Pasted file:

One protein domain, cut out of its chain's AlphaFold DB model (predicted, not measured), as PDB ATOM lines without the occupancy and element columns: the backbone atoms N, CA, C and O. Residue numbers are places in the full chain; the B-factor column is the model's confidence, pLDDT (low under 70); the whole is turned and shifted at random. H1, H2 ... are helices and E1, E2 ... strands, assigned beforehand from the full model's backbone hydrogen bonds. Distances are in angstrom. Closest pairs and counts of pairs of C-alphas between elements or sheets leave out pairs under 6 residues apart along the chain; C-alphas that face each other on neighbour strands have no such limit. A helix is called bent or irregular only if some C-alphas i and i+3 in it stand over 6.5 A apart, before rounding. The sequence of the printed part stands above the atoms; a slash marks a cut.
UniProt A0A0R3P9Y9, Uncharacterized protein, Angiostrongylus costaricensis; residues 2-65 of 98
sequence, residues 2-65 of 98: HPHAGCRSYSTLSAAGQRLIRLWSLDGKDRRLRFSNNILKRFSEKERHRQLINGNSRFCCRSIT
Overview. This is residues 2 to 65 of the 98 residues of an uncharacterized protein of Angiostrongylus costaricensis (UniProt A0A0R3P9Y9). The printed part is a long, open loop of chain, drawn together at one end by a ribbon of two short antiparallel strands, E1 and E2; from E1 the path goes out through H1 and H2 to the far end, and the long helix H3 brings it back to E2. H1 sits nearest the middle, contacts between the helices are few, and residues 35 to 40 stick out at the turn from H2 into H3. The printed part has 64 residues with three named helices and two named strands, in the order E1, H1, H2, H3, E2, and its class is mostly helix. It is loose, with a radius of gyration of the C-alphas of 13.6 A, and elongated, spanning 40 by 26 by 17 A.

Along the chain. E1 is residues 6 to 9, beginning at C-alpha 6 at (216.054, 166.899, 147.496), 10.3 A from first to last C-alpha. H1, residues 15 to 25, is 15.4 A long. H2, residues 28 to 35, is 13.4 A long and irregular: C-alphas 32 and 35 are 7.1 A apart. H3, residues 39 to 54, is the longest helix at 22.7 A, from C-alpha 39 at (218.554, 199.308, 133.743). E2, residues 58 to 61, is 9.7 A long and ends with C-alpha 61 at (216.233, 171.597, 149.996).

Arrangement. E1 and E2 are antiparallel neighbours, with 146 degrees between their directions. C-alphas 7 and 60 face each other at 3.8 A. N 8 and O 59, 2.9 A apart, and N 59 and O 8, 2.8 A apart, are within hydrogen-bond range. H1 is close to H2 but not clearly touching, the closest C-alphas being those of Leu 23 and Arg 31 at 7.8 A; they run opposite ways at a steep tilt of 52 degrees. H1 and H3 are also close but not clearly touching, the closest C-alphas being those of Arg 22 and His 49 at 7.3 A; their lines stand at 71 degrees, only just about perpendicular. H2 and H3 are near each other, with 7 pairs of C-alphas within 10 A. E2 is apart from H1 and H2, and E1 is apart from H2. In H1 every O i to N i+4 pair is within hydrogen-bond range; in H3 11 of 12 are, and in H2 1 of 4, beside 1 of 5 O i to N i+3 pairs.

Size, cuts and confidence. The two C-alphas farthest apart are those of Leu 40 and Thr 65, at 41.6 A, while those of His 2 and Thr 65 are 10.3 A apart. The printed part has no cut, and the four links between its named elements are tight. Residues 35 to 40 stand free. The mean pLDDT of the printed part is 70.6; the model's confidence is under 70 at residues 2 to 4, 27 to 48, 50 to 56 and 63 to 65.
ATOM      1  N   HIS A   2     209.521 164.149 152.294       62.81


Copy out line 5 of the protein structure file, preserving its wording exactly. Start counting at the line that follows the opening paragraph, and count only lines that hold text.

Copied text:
Arrangement. E1 and E2 are antiparallel neighbours, with 146 degrees between their directions. C-alphas 7 and 60 face each other at 3.8 A. N 8 and O 59, 2.9 A apart, and N 59 and O 8, 2.8 A apart, are within hydrogen-bond range. H1 is close to H2 but not clearly touching, the closest C-alphas being those of Leu 23 and Arg 31 at 7.8 A; they run opposite ways at a steep tilt of 52 degrees. H1 and H3 are also close but not clearly touching, the closest C-alphas being those of Arg 22 and His 49 at 7.3 A; their lines stand at 71 degrees, only just about perpendicular. H2 and H3 are near each other, with 7 pairs of C-alphas within 10 A. E2 is apart from H1 and H2, and E1 is apart from H2. In H1 every O i to N i+4 pair is within hydrogen-bond range; in H3 11 of 12 are, and in H2 1 of 4, beside 1 of 5 O i to N i+3 pairs.